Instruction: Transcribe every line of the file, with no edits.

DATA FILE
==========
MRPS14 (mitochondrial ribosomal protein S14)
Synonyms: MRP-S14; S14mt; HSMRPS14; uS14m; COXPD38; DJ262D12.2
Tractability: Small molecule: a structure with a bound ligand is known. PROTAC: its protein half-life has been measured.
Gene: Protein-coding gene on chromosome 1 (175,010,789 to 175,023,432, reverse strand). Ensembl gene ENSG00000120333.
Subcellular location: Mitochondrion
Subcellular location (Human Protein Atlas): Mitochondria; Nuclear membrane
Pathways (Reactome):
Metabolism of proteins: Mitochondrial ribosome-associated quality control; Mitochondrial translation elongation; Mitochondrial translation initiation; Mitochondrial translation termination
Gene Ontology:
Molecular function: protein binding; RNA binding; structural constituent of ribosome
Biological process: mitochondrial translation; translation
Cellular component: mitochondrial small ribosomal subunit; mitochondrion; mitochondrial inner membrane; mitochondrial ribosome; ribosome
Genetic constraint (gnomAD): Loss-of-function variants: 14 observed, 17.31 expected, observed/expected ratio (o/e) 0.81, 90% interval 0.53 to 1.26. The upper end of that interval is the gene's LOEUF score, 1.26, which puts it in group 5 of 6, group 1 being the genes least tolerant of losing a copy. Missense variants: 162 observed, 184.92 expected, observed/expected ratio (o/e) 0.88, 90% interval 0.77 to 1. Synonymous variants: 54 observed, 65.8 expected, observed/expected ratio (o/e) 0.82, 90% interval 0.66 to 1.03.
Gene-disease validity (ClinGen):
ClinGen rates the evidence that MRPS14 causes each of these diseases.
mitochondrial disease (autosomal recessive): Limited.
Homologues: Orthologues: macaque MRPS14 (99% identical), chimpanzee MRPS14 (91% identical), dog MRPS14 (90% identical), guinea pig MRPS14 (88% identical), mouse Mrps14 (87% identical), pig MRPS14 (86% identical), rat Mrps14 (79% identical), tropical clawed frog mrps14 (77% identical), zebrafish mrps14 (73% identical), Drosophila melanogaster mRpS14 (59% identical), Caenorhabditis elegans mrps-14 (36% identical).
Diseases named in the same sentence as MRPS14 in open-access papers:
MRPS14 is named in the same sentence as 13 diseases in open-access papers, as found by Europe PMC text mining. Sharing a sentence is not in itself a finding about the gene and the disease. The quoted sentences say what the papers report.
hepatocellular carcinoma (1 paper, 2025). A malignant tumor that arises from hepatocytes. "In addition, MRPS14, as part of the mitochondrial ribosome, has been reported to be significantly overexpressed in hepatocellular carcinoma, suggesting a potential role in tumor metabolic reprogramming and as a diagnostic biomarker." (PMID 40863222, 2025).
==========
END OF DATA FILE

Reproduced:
MRPS14 (mitochondrial ribosomal protein S14)
Synonyms: MRP-S14; S14mt; HSMRPS14; uS14m; COXPD38; DJ262D12.2
Tractability: Small molecule: a structure with a bound ligand is known. PROTAC: its protein half-life has been measured.
Gene: Protein-coding gene on chromosome 1 (175,010,789 to 175,023,432, reverse strand). Ensembl gene ENSG00000120333.
Subcellular location: Mitochondrion
Subcellular location (Human Protein Atlas): Mitochondria; Nuclear membrane
Pathways (Reactome):
Metabolism of proteins: Mitochondrial ribosome-associated quality control; Mitochondrial translation elongation; Mitochondrial translation initiation; Mitochondrial translation termination
Gene Ontology:
Molecular function: protein binding; RNA binding; structural constituent of ribosome
Biological process: mitochondrial translation; translation
Cellular component: mitochondrial small ribosomal subunit; mitochondrion; mitochondrial inner membrane; mitochondrial ribosome; ribosome
Genetic constraint (gnomAD): Loss-of-function variants: 14 observed, 17.31 expected, observed/expected ratio (o/e) 0.81, 90% interval 0.53 to 1.26. The upper end of that interval is the gene's LOEUF score, 1.26, which puts it in group 5 of 6, group 1 being the genes least tolerant of losing a copy. Missense variants: 162 observed, 184.92 expected, observed/expected ratio (o/e) 0.88, 90% interval 0.77 to 1. Synonymous variants: 54 observed, 65.8 expected, observed/expected ratio (o/e) 0.82, 90% interval 0.66 to 1.03.
Gene-disease validity (ClinGen):
ClinGen rates the evidence that MRPS14 causes each of these diseases.
mitochondrial disease (autosomal recessive): Limited.
Homologues: Orthologues: macaque MRPS14 (99% identical), chimpanzee MRPS14 (91% identical), dog MRPS14 (90% identical), guinea pig MRPS14 (88% identical), mouse Mrps14 (87% identical), pig MRPS14 (86% identical), rat Mrps14 (79% identical), tropical clawed frog mrps14 (77% identical), zebrafish mrps14 (73% identical), Drosophila melanogaster mRpS14 (59% identical), Caenorhabditis elegans mrps-14 (36% identical).
Diseases named in the same sentence as MRPS14 in open-access papers:
MRPS14 is named in the same sentence as 13 diseases in open-access papers, as found by Europe PMC text mining. Sharing a sentence is not in itself a finding about the gene and the disease. The quoted sentences say what the papers report.
hepatocellular carcinoma (1 paper, 2025). A malignant tumor that arises from hepatocytes. "In addition, MRPS14, as part of the mitochondrial ribosome, has been reported to be significantly overexpressed in hepatocellular carcinoma, suggesting a potential role in tumor metabolic reprogramming and as a diagnostic biomarker." (PMID 40863222, 2025).